Not All Who Wander Are Lost

I’ve just gotten back from a magical three weeks in Europe on the cusp of winter, and as soon as I finish this blog post and all my photos finish downloading off my phone, I’m switching off all other applications and opening my book draft. Sorry in advance for the short post.

I want to talk a little about the ways, both positive and negative, that travelling affects and influences my writing practices. While there are uncountable ways in which seeing the world opens my eyes to new experiences, other ways of doing things, exotic places and unexpected points of view for me to explore in my stories, it is also a simple fact that three weeks wandering the world is three weeks not working directly on the book. Some writers can write anywhere. They use beautiful notebooks, curl up in cafes and parks in stunning cities and let their pens flow. As much as I romanticise this idea and collect notebooks for this exact purpose, it doesn’t happen, because in flow-state I write too long, too fast and too intensively for my hand to keep up with my mind. I need a PC. I need a desk and my own space. I need my music and my drafting documents, which are on my PC, which is on my desk, in my own space.

47688195_2047288622031528_5060002057767878656_nSo a holiday from my life is also a holiday from my hobby. I think in a couple of ways this is a good thing. In one respect, I can’t feel guilty about wasting time not working on my book, because I physically can’t work on it. It’s out of my hands. All I can do is be in the moment of where I am, enjoying my holiday all the more, and spend my dull times – in transit or in lines, so many lines… – with my stories in my imagination, where I can’t write through my ideas but have to let them ruminate and reshape. This gives me more time to consider alternatives and how this could impact the storyline and my characters before I get home to write it down.

As mentioned above, a big way in which travelling affects my writing is indirectly through me. Travel changes a person. You see other ways of living, you see poverty, you see extravagant wealth, you see beauty in art and horror in battle-scarred churches. You fall in love with languages you’d not heard before and feel desperately vulnerable in cities where you thought you’d feel safe. You learn about historic poor choices and how these have echoed through time and been commemorated in monuments and rituals. You wonder how the world could ever have let these things happen and realise they’re not so different from what goes on today. Travel shows you patterns of human experience, similarities and difference all at once, and as a result you grow. It comes through in your writing as you mature and increasingly desire to explore these complicated elements of humanity. In my Elm Stone Saga, readers will have noticed the shift of focus from schoolgirl concerns in the first book to more political and ethical matters as the series progresses. This isn’t something I set out to do; just the natural process of a maturing author using my story world as a medium to explore the issues I’m exposed to in my own experience.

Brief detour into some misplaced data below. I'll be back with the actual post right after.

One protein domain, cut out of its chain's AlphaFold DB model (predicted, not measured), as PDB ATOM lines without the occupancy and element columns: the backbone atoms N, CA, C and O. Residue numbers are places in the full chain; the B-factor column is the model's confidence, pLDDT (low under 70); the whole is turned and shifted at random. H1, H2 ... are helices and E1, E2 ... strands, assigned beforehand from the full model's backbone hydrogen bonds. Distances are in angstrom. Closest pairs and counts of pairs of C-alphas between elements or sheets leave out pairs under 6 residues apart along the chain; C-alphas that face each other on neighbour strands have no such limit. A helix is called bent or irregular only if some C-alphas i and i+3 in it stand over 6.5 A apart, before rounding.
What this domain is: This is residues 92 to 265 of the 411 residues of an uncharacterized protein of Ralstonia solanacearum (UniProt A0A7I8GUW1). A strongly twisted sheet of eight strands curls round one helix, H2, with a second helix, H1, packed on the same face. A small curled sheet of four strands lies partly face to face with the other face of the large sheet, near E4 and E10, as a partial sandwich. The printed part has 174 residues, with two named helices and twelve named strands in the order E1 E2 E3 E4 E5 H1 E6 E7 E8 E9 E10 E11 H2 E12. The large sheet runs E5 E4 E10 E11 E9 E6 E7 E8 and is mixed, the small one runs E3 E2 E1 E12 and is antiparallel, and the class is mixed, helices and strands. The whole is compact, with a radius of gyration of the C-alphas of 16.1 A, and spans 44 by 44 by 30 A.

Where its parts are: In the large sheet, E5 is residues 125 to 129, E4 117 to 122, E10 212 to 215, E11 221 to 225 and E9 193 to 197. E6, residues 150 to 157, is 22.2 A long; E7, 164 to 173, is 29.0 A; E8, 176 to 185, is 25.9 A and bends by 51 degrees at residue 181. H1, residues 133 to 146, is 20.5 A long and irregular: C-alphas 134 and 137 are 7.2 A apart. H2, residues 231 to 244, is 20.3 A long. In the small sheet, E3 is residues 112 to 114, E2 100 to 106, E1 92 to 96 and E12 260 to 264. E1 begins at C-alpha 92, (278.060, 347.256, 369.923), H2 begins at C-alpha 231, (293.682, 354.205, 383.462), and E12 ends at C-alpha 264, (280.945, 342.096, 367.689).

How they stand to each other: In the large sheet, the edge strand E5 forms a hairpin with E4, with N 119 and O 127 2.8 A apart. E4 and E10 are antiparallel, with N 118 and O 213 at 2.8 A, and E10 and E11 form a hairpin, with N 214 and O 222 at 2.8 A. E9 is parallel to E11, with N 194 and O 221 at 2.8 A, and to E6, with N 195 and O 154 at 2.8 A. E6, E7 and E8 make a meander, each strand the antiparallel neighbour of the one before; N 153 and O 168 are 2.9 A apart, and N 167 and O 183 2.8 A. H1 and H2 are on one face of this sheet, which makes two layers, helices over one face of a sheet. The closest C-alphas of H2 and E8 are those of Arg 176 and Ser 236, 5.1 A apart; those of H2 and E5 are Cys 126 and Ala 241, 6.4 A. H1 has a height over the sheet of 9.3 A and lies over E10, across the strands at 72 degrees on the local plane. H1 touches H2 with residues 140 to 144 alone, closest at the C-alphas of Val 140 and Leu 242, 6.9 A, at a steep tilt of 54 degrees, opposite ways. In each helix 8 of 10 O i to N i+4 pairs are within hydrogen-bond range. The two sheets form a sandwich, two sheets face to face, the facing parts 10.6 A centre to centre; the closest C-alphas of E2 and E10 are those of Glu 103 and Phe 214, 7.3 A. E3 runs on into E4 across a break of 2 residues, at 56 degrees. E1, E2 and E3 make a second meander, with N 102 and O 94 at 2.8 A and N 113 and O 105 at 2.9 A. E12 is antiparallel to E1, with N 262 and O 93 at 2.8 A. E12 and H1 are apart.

Travel also provides new settings. I fell hard for Prague the first time I visited the Czech Republic three years ago, and it found its way into the final scene of Unbidden. Years earlier, the first city I visited outside of Australia and New Zealand was Paris, and though I was sick and jetlagged and sixteen, I was enamoured of the tall narrow apartment we stayed in, with its tiny retrofitted one-person elevator and antique iron staircase railing and the uneven flooring and the narrow, cobbled street it was on. When I started writing Chosen just a couple of months later, it was this picture that came to mind when writing Emmanuelle’s Parisian home. Her scenes were later cut out or trimmed to make way for Aristea and Renatus’s storyline, but it was the place that provided the authentic details to that flash of inspiration.

The human brain is incredible but flawed, and it can’t keep all the data it processes in its repositories. It has to cull, and specifics of place and experience are lost. How the buildings don’t quite line up, all built at different times with no standardisation, and the bicycle chained up out front has a twisted front wheel from being run over and still isn’t claimed after three days. How the rain drips through the hop on/hop off bus’s canvas roof for so long that a wave pool is generated at your feet by the movement of the vehicle and the headphone jack sparks a little so you opt to go without audio guide this time. How the wintry sun reflects off distant snow-capped hills or how the first view of Rome from the Palatine Hill took your breath away.

Because I can’t not write at all, and because I have all those notebooks I can’t write my stories in, I keep a travel journal for all those little details of place and experience. What I saw, heard, smelt, felt; my impressions, my associations, what I expected and what I learned. I keep the habit of diary-writing while I’m away to help organise my thoughts but also to give myself something to read later that isn’t Wikipedia or TripAdvisor. It’s hard to flesh out a place you’ve never visited – a challenge I accidentally gave myself when I first cast all my original Elm Stone settings. In future I want the descriptions to come from my own experience, to mirror what I saw and knew there, and I have several times pulled my journal off the shelf (it lives next to my home copy of Unbidden) to revisit my words from Prague. You can’t get that personal research from staying at home and working on the book, unfortunately, so while three weeks wandering the world is three weeks not working directly on the book, it is certainly not three weeks lost.

 

~ Shayla

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